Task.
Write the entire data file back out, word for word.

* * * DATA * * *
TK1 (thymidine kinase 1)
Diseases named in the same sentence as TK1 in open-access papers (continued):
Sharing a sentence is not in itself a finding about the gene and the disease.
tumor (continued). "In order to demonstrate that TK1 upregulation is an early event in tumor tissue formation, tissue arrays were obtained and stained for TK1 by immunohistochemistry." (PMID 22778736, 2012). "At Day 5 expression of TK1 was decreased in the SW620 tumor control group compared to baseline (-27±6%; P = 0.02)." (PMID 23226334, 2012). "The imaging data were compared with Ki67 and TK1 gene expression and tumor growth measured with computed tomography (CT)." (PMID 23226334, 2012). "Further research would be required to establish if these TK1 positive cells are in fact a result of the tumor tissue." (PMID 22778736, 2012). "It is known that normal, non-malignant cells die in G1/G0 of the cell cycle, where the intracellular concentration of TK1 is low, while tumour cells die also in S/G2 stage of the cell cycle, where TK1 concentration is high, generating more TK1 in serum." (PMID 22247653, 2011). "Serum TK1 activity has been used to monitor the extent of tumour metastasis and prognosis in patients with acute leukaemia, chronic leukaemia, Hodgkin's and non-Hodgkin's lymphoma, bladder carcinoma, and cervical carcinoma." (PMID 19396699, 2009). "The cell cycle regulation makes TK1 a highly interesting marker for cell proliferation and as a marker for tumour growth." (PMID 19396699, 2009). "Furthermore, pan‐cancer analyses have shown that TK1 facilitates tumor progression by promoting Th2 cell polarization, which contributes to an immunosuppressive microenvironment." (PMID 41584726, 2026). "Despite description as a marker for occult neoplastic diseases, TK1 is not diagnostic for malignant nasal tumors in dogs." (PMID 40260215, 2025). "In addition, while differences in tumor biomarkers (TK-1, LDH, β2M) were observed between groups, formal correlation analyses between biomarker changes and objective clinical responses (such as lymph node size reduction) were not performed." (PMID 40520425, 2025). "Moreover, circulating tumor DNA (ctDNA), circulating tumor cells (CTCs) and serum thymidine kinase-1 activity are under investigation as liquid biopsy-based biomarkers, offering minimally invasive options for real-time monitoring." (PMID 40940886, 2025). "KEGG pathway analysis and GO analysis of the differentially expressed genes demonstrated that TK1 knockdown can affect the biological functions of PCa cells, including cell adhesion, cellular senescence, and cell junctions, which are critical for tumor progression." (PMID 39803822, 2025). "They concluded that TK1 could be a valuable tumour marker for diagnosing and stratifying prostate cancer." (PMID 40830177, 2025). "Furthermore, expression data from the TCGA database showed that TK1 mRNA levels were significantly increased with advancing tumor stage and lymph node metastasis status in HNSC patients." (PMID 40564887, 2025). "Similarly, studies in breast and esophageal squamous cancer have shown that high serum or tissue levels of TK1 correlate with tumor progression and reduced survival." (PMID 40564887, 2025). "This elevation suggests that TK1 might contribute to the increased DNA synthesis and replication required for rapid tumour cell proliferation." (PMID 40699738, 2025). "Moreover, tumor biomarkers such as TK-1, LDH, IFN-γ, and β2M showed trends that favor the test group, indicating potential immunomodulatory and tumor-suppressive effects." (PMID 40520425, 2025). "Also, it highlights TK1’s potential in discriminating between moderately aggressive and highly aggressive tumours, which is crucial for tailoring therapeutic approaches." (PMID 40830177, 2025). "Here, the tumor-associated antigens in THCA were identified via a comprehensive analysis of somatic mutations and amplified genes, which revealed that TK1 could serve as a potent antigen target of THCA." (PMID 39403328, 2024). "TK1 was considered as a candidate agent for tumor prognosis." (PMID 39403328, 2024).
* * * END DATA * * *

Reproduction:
TK1 (thymidine kinase 1)
Diseases named in the same sentence as TK1 in open-access papers (continued):
Sharing a sentence is not in itself a finding about the gene and the disease.
tumor (continued). "In order to demonstrate that TK1 upregulation is an early event in tumor tissue formation, tissue arrays were obtained and stained for TK1 by immunohistochemistry." (PMID 22778736, 2012). "At Day 5 expression of TK1 was decreased in the SW620 tumor control group compared to baseline (-27±6%; P = 0.02)." (PMID 23226334, 2012). "The imaging data were compared with Ki67 and TK1 gene expression and tumor growth measured with computed tomography (CT)." (PMID 23226334, 2012). "Further research would be required to establish if these TK1 positive cells are in fact a result of the tumor tissue." (PMID 22778736, 2012). "It is known that normal, non-malignant cells die in G1/G0 of the cell cycle, where the intracellular concentration of TK1 is low, while tumour cells die also in S/G2 stage of the cell cycle, where TK1 concentration is high, generating more TK1 in serum." (PMID 22247653, 2011). "Serum TK1 activity has been used to monitor the extent of tumour metastasis and prognosis in patients with acute leukaemia, chronic leukaemia, Hodgkin's and non-Hodgkin's lymphoma, bladder carcinoma, and cervical carcinoma." (PMID 19396699, 2009). "The cell cycle regulation makes TK1 a highly interesting marker for cell proliferation and as a marker for tumour growth." (PMID 19396699, 2009). "Furthermore, pan‐cancer analyses have shown that TK1 facilitates tumor progression by promoting Th2 cell polarization, which contributes to an immunosuppressive microenvironment." (PMID 41584726, 2026). "Despite description as a marker for occult neoplastic diseases, TK1 is not diagnostic for malignant nasal tumors in dogs." (PMID 40260215, 2025). "In addition, while differences in tumor biomarkers (TK-1, LDH, β2M) were observed between groups, formal correlation analyses between biomarker changes and objective clinical responses (such as lymph node size reduction) were not performed." (PMID 40520425, 2025). "Moreover, circulating tumor DNA (ctDNA), circulating tumor cells (CTCs) and serum thymidine kinase-1 activity are under investigation as liquid biopsy-based biomarkers, offering minimally invasive options for real-time monitoring." (PMID 40940886, 2025). "KEGG pathway analysis and GO analysis of the differentially expressed genes demonstrated that TK1 knockdown can affect the biological functions of PCa cells, including cell adhesion, cellular senescence, and cell junctions, which are critical for tumor progression." (PMID 39803822, 2025). "They concluded that TK1 could be a valuable tumour marker for diagnosing and stratifying prostate cancer." (PMID 40830177, 2025). "Furthermore, expression data from the TCGA database showed that TK1 mRNA levels were significantly increased with advancing tumor stage and lymph node metastasis status in HNSC patients." (PMID 40564887, 2025). "Similarly, studies in breast and esophageal squamous cancer have shown that high serum or tissue levels of TK1 correlate with tumor progression and reduced survival." (PMID 40564887, 2025). "This elevation suggests that TK1 might contribute to the increased DNA synthesis and replication required for rapid tumour cell proliferation." (PMID 40699738, 2025). "Moreover, tumor biomarkers such as TK-1, LDH, IFN-γ, and β2M showed trends that favor the test group, indicating potential immunomodulatory and tumor-suppressive effects." (PMID 40520425, 2025). "Also, it highlights TK1’s potential in discriminating between moderately aggressive and highly aggressive tumours, which is crucial for tailoring therapeutic approaches." (PMID 40830177, 2025). "Here, the tumor-associated antigens in THCA were identified via a comprehensive analysis of somatic mutations and amplified genes, which revealed that TK1 could serve as a potent antigen target of THCA." (PMID 39403328, 2024). "TK1 was considered as a candidate agent for tumor prognosis." (PMID 39403328, 2024).